Bibles Still Banned in Saudi Arabia
If you're still trying to decide on the best place to take a late summer vacation, Saudi Arabia wants your business. In fact, Middle East Times reports that the Saudi "supreme commission for tourism recently set a goal of 1.5 million visitors annually by 2020, and enacted changes to encourage tourism like longer-term and group visas." If you do decide to sample Saudi hospitality, however, be sure to leave your Bible at home. The Jerusalem Post explains why:
Despite a series of initiatives aimed at generating foreign tourism, the Saudi Arabian government continues to bar Jews and Christians from bringing items such as Bibles, crucifixes and Stars of David into the country and is threatening to confiscate them on sight, The Jerusalem Post has learned.
"A number of items are not allowed to be brought into the kingdom due to religious reasons and local regulations," declares the Web site of Saudi Arabian Airlines, the country's national carrier.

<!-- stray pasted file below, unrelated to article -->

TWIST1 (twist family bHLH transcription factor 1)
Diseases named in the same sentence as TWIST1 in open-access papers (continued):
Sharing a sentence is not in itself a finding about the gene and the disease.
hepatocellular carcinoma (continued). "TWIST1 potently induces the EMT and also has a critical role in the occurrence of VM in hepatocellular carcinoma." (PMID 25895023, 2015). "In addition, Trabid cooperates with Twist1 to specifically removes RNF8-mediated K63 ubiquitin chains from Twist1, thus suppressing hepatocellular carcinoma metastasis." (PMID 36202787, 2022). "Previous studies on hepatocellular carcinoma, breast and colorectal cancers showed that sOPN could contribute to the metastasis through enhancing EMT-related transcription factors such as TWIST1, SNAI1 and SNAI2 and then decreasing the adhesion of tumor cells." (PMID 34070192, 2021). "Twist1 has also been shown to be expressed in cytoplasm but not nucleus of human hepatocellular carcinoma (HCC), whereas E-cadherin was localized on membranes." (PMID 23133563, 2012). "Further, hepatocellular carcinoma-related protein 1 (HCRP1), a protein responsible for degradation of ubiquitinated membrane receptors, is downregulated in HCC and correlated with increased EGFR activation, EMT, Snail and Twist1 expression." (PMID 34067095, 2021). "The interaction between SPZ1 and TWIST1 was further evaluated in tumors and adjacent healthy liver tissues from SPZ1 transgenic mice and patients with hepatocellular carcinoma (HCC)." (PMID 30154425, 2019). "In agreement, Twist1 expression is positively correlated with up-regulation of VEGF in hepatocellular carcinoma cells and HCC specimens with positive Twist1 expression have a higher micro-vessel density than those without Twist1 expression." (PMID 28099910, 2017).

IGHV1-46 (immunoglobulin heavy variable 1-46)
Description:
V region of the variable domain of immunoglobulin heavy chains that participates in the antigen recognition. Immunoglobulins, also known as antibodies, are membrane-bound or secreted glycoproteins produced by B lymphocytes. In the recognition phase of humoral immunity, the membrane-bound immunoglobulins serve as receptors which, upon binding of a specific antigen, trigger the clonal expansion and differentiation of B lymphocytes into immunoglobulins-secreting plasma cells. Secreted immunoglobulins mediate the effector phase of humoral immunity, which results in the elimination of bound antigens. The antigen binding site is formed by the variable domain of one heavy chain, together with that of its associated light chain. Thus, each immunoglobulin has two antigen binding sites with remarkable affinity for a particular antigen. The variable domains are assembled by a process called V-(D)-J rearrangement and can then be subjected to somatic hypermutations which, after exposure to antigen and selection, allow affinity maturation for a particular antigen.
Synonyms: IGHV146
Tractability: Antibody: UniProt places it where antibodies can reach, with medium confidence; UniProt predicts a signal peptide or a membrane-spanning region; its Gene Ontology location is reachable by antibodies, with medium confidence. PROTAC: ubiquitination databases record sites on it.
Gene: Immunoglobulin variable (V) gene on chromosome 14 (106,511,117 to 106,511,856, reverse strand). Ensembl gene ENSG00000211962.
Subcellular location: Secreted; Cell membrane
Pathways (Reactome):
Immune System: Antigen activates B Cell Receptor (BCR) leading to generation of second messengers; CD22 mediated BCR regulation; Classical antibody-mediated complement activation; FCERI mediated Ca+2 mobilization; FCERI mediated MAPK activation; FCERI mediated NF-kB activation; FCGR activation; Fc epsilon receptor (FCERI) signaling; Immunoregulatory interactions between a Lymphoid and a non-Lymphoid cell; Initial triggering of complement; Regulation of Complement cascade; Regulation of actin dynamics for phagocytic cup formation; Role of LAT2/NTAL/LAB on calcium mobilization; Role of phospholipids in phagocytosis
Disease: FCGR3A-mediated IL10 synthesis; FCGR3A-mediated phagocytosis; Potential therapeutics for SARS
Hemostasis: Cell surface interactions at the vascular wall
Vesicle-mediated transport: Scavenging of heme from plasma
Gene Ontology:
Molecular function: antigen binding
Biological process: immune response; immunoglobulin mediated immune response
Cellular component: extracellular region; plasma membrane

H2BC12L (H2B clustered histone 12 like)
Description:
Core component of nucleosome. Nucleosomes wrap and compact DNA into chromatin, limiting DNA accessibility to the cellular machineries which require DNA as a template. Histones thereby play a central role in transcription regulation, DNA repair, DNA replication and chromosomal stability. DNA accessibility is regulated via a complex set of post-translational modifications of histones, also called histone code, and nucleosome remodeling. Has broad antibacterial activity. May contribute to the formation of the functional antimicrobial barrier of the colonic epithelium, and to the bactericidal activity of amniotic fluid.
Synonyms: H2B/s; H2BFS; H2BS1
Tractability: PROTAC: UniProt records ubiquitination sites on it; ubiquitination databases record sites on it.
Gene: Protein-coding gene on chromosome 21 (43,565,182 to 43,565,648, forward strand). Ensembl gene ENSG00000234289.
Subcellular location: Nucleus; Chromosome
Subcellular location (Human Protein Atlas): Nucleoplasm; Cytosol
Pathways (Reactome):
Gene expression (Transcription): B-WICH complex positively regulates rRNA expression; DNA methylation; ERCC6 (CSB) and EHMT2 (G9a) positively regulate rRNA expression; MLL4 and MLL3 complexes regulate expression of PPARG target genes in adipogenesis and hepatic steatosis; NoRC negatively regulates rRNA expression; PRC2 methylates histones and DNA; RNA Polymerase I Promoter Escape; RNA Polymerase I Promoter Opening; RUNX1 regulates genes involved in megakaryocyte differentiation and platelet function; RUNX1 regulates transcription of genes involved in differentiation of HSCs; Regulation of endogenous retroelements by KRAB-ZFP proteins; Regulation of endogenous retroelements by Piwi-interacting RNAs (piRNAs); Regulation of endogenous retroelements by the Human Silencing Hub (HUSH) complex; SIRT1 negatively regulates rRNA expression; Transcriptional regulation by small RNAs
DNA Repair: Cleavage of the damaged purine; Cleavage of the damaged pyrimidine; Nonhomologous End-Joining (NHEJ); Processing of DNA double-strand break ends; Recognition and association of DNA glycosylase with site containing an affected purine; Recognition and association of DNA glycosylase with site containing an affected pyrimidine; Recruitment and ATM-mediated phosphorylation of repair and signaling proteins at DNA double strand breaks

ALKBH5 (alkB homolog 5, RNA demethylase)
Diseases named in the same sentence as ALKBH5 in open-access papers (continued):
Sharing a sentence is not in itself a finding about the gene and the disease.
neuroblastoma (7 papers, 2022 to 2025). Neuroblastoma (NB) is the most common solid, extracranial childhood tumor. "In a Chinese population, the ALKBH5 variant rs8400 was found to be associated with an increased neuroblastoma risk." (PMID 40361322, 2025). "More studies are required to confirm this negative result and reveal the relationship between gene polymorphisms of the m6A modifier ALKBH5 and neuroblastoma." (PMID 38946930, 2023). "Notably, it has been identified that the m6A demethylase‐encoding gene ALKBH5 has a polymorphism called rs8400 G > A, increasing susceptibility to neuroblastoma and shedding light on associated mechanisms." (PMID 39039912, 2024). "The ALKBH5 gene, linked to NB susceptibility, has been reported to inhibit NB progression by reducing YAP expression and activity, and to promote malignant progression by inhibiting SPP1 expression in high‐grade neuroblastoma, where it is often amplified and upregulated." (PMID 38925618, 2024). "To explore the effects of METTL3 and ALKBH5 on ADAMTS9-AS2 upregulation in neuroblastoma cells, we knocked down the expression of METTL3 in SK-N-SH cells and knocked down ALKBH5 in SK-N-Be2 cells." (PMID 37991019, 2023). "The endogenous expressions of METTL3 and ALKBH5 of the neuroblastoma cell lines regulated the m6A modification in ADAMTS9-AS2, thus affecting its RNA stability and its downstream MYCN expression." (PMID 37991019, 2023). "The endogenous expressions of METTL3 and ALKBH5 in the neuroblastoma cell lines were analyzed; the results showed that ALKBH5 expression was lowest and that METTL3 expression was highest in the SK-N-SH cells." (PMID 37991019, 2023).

After informing would-be visitors that items such as narcotics, firearms and pornography may not be transported into the country, the Web site adds: "Items and articles belonging to religions other than Islam are also prohibited. These may include Bibles, crucifixes, statues, carvings, items with religious symbols such as the Star of David, and others."
I eagerly await the onslaught of international criticism of the Saudi regime's Christophobia and Judeophobia.